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RE: Midget Sway Bar Locator Pairs?, and Valve definition

To: Michael Graziano <>
Subject: RE: Midget Sway Bar Locator Pairs?, and Valve definition
From: "Dodd, Kelvin" <>
Date: Wed, 5 May 1999 09:33:54 -0700

> -----Original Message-----
> From: Michael Graziano []
> Hey folks.
> 1:  I'm replacing the bushings on the front sway bar and 
> noticed that the
> two locators (stops) had different distances between them and 
> the bushings.
> The passenger side had 1/2 inch and the driver had 7/8".  And 
> they were
> positioned between the bushings vs the ouside as in Moss' 
> catalog.  What is
> the correct distance, and should they be affixed on the 
> inside, outside, or
> it doesn't matter? 

        IMHO it doesn't matter.  I think (underline) that the locators were
an idea that was proved to be un-necessary.  Set them up so that there is a
limited amount of side to side play, with the suspension at rest.

 And the replacements are the Prothane 
> Poly with that
> lubricant.  Does the lubricant go inside the center whole of 
> the bushing
> only, or all around them (inside and between the outside and 
> the mounts)?

        The lubricant goes between the steel bar and the bushing only.

> The rubber inside the balls on both links looks pretty dry as 
> well.  Should
> I replace those?

        Check the end links rubbers for cracking.  They are pricey, so only
replace if they seem likely to fail.  If they do fail on the street they
will not cause a major catastrophe, so they are not a major safety issue.
If you drive the car at 9/10th and the link fails in a corner, you would
have problems.  Under normal driving the loss of the sway bar action is not
tremendously significant.

> 2:  What do they mean by a "burnt" valve?  Are pieces of it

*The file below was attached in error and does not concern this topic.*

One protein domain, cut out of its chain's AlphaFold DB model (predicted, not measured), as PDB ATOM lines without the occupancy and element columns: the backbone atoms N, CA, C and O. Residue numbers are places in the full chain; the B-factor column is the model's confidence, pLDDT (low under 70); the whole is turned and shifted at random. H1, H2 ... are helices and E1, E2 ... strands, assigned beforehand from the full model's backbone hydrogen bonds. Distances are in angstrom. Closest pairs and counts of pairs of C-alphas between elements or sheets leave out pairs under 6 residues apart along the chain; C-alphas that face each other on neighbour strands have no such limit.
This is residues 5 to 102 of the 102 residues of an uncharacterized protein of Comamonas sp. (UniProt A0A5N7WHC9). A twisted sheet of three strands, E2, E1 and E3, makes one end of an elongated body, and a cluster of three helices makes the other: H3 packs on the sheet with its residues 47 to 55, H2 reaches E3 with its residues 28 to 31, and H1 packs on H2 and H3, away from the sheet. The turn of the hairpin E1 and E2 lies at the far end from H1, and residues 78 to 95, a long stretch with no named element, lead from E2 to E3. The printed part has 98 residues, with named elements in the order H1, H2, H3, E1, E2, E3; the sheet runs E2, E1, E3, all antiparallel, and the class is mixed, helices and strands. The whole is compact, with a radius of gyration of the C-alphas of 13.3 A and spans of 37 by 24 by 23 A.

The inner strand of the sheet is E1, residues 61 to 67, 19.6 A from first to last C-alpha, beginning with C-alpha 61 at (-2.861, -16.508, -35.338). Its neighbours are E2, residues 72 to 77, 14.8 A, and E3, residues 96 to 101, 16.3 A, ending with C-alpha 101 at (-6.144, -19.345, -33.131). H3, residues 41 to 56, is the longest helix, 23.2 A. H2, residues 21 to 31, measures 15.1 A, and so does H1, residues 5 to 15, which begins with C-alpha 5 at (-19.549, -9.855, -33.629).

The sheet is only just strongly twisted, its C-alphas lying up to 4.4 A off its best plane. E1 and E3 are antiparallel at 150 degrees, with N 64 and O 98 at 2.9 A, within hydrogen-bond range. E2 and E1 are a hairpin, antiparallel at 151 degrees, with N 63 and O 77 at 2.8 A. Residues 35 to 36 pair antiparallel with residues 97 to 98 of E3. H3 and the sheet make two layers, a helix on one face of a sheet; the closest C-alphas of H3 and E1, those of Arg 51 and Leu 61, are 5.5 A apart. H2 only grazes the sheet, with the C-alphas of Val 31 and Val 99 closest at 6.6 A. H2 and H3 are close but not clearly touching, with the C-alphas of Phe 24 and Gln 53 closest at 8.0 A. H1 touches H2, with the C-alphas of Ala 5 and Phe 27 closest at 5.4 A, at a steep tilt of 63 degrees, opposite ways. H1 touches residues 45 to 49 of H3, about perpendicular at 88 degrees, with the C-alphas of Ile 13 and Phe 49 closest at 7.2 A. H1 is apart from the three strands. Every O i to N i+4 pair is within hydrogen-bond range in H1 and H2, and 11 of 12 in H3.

> melted?  

        A leaky exhaust valve has hot gasses pushing past it during
combustion, when it is closed. The hot gases will erode the valve edge
melting it away right where the leak was.  It will look like a small mouse
took a triangular bite out of the valve.

 And why would a lean mixture cause this?  

        Yes.  Lean mixtures burn hotter than a normal mixture.  A leaking
valve seat is more likely to burn the valve with the hotter gasses.

How can 
> you tell if a
> valve is burnt without pulling the head?

        No, or very low compression.  Mouse bites play hell with cylinder
sealing.  If you have a cylinder with no compression, you either have a
burnt valve, one that is stuck open, or a hole in the piston.  Worn stuff
does not give very low compression. 

        A quick mechanic test is to shove compressed air down the spark plug
hole, with both valves closed.  You will hear the air coming out the tail
pipe if you have a burnt valve.  Air coming out of the crank case vent is a
holed piston. 

> and 3:  The Lower Prothane bushings package reads Midget till 
> '74.  I didn't
> think there was a difference from the '74 to the '78.  Is there a
> compatibility problem?  Planning on getting these done next weekend.

        No, there is no difference.  Just a typical case of vendor
mismarking.  I guess we can't all be experts :)

> Oh so many questions......

        Keep em coming, that's how we all learn.


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